One panel on Monday afternoon on “Alms Giving and Justice” particularly intrigued me as I recall a time when Christians were challenged about their views on "charity" as being a limited response to the needs of the world which called for "justice". The presentations were stimulating and encouraging, and pointed to the ways that charity and justice are related in the theologies of the great religions.

Dr Mustafa Çagrıcı, the Grand Mufti of Istanbul began by reflecting on how the Ramadan fast reminds Muslims of the plight of the poor. He commented that every human being, no matter how impoverished, can offer something to society –and that offering is charity. Professor Guiseppe Laras, the Chief Rabbi of Milan reminded us that we are all called to do our part in alms-giving, but that we are not necessarily called to finish the work of charity, that others come after us and build on what we have done. Albanian Orthodox Bishop Andon Merdani spoke of how our religions call us to treat people in their wholeness as children of God, attending to their physical as well as spiritual needs. Dr Alexander Agorodnikov, a survivor of the Soviet Gulag from 1986 to 1997, reflected on his experience of torture and deprivation in those years, yet how he experienced a deep conviction in the worst of prison conditions in Siberia: “love will save the world, and love is made visible in charity”. U Uttara, a Burmese Buddhist monk (above), exiled from his homeland since 1988, spoke of the joy of giving and sharing in wholesome actions. Dr Francesa Zuccarí, the coordinator of the Sant’Egidio programme for the homeless in Rome, affirmed how acts of mercy breaks down isolation of the poor, helps them to survive, and brings some, even if small, measure of justice.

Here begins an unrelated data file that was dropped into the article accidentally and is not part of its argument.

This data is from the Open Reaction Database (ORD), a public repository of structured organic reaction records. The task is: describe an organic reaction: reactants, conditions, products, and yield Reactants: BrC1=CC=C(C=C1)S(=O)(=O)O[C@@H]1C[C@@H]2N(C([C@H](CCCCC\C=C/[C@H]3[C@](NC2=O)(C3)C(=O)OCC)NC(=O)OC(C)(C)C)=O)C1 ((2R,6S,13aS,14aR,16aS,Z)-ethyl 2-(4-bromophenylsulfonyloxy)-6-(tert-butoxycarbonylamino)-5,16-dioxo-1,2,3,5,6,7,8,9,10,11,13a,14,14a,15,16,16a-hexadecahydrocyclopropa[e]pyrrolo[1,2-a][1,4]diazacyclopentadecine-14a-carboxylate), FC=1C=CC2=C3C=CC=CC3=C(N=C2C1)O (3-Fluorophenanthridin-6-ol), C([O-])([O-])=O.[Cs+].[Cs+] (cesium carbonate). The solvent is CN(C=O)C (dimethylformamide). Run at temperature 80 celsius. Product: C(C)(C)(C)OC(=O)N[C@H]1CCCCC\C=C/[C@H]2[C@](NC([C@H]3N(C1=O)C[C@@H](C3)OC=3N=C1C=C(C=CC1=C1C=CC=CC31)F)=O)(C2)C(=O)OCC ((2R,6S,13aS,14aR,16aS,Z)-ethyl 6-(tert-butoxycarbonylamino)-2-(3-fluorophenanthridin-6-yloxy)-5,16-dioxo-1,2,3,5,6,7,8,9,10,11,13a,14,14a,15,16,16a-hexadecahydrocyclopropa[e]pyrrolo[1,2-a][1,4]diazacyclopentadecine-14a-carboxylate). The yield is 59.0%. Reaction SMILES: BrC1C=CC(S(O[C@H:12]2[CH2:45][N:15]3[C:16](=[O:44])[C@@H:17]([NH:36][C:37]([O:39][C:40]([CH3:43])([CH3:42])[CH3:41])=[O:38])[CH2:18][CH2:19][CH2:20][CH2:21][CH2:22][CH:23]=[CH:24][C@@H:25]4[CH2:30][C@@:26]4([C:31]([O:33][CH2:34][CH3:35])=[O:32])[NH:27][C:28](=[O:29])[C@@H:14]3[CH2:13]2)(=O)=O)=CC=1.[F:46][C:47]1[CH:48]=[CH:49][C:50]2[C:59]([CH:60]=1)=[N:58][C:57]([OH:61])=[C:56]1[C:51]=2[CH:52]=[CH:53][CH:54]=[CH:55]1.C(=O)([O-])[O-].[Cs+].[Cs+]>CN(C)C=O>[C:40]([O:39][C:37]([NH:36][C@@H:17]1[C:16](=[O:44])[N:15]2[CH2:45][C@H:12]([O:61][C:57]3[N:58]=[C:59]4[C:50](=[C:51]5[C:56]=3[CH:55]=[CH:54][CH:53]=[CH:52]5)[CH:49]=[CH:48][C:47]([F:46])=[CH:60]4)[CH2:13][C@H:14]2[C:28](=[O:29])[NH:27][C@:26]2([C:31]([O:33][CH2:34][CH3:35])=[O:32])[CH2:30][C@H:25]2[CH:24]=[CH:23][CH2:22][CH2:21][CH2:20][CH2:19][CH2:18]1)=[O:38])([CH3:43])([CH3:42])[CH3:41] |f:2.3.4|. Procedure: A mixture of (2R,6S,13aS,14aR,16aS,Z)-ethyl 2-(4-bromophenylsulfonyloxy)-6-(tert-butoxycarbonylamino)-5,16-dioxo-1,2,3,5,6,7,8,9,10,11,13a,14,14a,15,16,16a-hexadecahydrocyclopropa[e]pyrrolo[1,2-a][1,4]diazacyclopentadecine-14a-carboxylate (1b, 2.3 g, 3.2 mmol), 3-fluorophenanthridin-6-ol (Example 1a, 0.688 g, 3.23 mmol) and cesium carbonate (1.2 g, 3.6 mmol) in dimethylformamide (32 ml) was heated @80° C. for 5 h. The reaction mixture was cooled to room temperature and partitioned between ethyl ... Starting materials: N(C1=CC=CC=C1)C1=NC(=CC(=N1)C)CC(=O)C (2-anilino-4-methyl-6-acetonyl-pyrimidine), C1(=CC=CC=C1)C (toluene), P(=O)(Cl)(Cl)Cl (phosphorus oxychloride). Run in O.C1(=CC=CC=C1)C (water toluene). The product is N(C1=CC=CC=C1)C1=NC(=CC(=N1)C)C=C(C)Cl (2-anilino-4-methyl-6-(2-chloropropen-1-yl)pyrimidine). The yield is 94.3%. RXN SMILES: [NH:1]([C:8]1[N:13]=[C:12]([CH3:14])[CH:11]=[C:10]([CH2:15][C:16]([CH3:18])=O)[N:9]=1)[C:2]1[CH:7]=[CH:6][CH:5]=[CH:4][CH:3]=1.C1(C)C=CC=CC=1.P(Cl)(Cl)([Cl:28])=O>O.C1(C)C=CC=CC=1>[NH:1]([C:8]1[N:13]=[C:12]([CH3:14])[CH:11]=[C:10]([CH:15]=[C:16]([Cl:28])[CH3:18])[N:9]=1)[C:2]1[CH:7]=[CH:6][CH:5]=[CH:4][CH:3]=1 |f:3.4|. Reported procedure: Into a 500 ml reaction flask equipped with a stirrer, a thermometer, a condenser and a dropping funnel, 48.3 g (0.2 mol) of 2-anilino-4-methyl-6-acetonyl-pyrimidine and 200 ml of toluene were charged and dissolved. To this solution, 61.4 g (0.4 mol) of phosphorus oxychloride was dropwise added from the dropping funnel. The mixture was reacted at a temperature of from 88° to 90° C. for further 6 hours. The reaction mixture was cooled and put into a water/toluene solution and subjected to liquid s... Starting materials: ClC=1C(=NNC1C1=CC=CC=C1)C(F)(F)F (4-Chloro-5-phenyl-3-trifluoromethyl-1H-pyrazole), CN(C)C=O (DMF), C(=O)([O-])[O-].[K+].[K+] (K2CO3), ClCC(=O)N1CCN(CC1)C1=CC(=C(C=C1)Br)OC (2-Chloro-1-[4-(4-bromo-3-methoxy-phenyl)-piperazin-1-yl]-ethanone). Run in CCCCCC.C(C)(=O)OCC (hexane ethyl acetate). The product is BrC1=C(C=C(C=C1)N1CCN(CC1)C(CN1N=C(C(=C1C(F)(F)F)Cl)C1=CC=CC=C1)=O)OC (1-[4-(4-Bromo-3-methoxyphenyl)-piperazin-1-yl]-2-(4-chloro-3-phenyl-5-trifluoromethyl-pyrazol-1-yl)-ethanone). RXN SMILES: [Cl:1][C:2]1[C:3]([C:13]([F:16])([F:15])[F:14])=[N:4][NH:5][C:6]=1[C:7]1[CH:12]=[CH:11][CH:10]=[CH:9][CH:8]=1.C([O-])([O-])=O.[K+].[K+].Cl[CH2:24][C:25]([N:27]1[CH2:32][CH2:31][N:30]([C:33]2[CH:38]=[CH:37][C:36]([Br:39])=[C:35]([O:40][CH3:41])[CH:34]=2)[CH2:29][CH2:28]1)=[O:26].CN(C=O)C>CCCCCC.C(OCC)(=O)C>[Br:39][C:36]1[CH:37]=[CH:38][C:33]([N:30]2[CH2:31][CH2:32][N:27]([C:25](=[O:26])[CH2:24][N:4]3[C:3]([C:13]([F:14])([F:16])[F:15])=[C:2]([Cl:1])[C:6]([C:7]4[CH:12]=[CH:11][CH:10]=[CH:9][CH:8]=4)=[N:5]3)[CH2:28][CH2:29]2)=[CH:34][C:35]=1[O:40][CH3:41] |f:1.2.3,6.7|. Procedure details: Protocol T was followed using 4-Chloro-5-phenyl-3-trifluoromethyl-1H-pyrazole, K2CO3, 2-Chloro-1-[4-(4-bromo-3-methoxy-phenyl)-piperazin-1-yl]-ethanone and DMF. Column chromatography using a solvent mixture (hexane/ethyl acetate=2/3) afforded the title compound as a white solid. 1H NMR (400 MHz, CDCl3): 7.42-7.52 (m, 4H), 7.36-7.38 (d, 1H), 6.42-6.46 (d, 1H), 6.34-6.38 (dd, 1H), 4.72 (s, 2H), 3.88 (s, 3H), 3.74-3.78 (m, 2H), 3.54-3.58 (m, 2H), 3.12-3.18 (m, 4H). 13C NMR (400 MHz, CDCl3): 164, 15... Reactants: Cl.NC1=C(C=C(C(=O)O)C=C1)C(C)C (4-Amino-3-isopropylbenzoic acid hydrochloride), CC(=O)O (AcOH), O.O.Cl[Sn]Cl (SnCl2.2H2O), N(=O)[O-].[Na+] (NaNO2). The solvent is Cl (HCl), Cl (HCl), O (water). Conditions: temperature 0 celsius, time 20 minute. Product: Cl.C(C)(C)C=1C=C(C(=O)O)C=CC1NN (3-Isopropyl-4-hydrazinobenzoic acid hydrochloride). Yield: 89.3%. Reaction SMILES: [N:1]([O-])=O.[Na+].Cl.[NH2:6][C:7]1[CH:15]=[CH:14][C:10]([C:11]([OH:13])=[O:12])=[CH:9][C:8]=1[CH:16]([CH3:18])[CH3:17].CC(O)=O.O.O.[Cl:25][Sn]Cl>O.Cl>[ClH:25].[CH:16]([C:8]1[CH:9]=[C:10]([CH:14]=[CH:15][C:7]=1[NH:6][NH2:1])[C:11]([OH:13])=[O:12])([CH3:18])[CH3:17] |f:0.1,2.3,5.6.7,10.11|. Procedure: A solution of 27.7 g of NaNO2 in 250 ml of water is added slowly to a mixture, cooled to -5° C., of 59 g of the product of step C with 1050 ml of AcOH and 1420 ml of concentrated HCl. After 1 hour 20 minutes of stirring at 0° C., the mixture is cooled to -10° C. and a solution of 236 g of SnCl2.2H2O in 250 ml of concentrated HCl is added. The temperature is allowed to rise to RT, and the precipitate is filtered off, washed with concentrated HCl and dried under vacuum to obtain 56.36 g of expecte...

The meetings continue today.

The Community of Sant’Egidio started in 1968 in Rome. It is an association of over 50,000 laity in over 70 countries. Their website is here.